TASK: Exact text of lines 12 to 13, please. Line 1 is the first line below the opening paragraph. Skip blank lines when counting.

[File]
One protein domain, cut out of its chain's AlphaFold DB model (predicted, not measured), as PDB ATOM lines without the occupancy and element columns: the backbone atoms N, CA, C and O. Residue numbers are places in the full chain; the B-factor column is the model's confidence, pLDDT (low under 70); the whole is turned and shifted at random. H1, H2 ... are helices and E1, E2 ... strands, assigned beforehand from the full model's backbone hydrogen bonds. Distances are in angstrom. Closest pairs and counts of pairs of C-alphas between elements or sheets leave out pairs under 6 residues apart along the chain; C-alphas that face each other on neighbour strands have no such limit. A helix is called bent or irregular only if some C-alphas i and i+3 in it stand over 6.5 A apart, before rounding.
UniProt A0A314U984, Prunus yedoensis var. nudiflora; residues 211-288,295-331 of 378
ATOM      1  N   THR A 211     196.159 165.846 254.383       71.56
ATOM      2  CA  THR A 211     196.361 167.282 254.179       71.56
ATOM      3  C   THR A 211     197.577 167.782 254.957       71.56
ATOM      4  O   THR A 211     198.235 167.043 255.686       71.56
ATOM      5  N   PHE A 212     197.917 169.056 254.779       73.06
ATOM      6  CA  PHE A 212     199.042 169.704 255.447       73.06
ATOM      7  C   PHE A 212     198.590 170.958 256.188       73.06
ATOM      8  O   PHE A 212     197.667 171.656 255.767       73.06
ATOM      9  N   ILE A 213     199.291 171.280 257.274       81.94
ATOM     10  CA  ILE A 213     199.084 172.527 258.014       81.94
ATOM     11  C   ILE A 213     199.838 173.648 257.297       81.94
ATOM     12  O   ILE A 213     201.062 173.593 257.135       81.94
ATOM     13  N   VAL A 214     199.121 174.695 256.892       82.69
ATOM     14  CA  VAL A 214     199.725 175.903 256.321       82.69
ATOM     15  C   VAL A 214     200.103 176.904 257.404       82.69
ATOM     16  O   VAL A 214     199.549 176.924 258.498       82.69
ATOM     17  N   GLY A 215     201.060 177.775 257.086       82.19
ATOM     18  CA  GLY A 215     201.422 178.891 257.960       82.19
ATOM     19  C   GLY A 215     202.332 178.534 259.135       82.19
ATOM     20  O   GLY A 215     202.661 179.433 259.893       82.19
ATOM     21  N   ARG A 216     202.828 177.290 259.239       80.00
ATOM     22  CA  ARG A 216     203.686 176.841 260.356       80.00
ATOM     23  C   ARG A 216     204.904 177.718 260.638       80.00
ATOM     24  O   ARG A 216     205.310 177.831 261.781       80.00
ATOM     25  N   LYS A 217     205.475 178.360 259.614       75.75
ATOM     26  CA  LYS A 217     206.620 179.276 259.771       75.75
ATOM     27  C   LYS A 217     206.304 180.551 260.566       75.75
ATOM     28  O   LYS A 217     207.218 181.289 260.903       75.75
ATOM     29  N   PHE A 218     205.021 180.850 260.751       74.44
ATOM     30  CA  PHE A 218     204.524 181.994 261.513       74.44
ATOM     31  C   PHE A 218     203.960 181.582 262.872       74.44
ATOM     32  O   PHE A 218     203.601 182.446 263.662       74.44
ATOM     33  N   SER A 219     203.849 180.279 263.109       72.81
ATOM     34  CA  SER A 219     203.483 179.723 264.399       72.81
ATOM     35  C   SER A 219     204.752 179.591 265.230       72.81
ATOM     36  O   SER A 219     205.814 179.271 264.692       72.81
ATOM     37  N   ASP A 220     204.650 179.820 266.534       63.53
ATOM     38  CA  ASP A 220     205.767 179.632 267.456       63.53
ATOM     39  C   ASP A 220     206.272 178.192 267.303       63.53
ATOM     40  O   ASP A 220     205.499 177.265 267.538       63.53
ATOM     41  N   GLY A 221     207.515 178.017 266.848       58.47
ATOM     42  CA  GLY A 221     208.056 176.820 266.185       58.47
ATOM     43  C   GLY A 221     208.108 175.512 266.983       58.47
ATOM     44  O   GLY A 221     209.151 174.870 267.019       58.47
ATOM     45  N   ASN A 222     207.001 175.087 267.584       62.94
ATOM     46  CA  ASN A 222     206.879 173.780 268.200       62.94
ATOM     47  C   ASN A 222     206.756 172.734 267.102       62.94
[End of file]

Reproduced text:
ATOM     11  C   ILE A 213     199.838 173.648 257.297       81.94
ATOM     12  O   ILE A 213     201.062 173.593 257.135       81.94